Are You a Caricature?

For as he thinketh in his heart, so is he… Proverbs 23:7

When I was a senior in high school, I had a caricature drawing done with a friend of mine. I remember as we sat for the artist, we tried not to laugh and squirm as we anticipated what the finished product would look like.

And, I’ll admit it, when I saw the drawing, I was startled.

I looked at my ginormous head, stubby nose and large mouth and it certainly didn’t look like a “beauty shot.”

But, it was never supposed to. The caricature was, well, a caricature.

    “a picture, description, or imitation of a person or thing in which certain striking characteristics are exaggerated in order to create a comic or grotesque effect.”

I didn’t quite appreciate the drawing for what it was: exaggerated. The shock to my system created feelings that confirmed, yes, I was grotesque.

And that drawing memory connects me to another one.

My high school art teacher repeated a motto as we, her students, attempted to draw anything, people included:

“Draw what you see, not what you know.”

The concept, if embraced,

promotes a lack of judgment at reality. Whatever the artist’s subject is, it is neither good nor bad. It is a composite of shapes and lines.

If we stay true to recreating what those shapes and lines are, we have an accurate representation. If we don’t, we have a caricature.

I bring up this “caricature versus drawn – true-to-life” principle to show some of the origins of disordered image.

Left unchecked and uncorrected, this can blossom into full-blown anorexia, bulimia, binge eating or any other form of harmful body image, food or weight issues.

Caricatures, in this disorder context, are the distorted funhouse mirrors which tell us we are too ugly, too fat, too monstrous. And these caricatures operate largely from a place of envy.

A sound heart is the life of the flesh: but envy the rottenness of the bones. Proverbs 14:30

Ah, yes, envy…

    “A feeling of discontent and resentment aroused by and in conjunction with desire for the possessions or qualities of another. To feel resentful or painful desire for another’s advantages or possessions.”

Caricature, with its emphasis on exaggeration, not truth, if rooted in our hearts, can convince us we are “wrong.” We look wrong; we have the wrong size and shape.

The heart is deceitful above all things, and desperately wicked: who can know it? Jeremiah 17:9

And, if we keep applying caricature over truth, we will be led down a road rife with envy, misery and disorder.

For where jealousy and selfish ambition exist, there is disorder and every evil thing. James 3:16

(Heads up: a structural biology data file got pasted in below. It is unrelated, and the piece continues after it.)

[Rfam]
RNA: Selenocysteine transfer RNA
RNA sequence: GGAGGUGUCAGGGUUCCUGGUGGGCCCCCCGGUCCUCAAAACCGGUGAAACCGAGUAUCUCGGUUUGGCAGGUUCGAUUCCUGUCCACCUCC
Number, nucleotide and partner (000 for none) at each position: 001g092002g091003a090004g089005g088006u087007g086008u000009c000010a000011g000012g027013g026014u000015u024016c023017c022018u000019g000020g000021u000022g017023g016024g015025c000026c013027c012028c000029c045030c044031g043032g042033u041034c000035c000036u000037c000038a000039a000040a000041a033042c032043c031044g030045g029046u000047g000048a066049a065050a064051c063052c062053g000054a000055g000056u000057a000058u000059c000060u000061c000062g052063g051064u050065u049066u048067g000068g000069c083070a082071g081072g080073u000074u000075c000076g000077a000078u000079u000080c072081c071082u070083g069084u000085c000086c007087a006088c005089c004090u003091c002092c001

We choose to draw that harmful exaggeration of ourselves: the ugly, the grotesque.

However, there is another choice we can make.

“Draw what you see, not what you know.”

We can choose to have truth trump exaggeration. We can choose to trust God knows and sees differently- and better- than we do.

“For my thoughts are not your thoughts, nor are your ways my ways, says the LORD. For as the heavens are higher than the earth, so are My ways higher than your ways, and My thoughts than your thoughts.” Isaiah 55:8-9

When I was at the most severe state of anorexia, I was not capable of seeing my actual self for what it was. I was immersed in distortion. I saw things which were not there. I saw things as much bigger than they actually were.

And, as my disorder morphed over the years, I still was not accurately seeing myself for who I was.

All things were made by him; and without him was not anything made that was made. John 1:3

I would look in the mirror and only see my definition of the worst, the ugliest, the fattest, the most horrible.

But prove yourselves doers of the word, and not merely hearers who delude themselves. For if anyone is a hearer of the word and not a doer, he is like a man who looks at his natural face in a mirror; for once he has looked at himself and gone away, he has immediately forgotten what kind of person he was. But one who looks intently at the perfect law, the law of liberty, and abides by it, not having become a forgetful hearer but an effectual doer, this man will be blessed in what he does.James 1:22-25

I had actively chosen to reject myself.

And, as I stayed in that exaggerated disorder place, I could not accept affirming, empowering truth. I could not begin to heal.

And God said, “Let us make man in our image, after our likeness…” So God created man in his own image, in the image of God created he him; male and female created he them. Genesis 1:26-27

However, when I reached a place of wanting truth instead of the lie, I was set free, in an ongoing way, one which continues to unfold.

“The truth shall set you free.” John 8:32

It’s an imperfect process. It incorporates challenging the negative thought or message, comparing it with God’s Word: do the two match up?

Casting down imaginations, and every high thing that exalteth itself against the knowledge of God, and bringing into captivity every thought to the obedience of Christ; 2 Corinthians 10:5

Each of us needs to challenge what it is we see: caricature or truth.

We are drawing- and drawing from – one or the other.

Which one is it?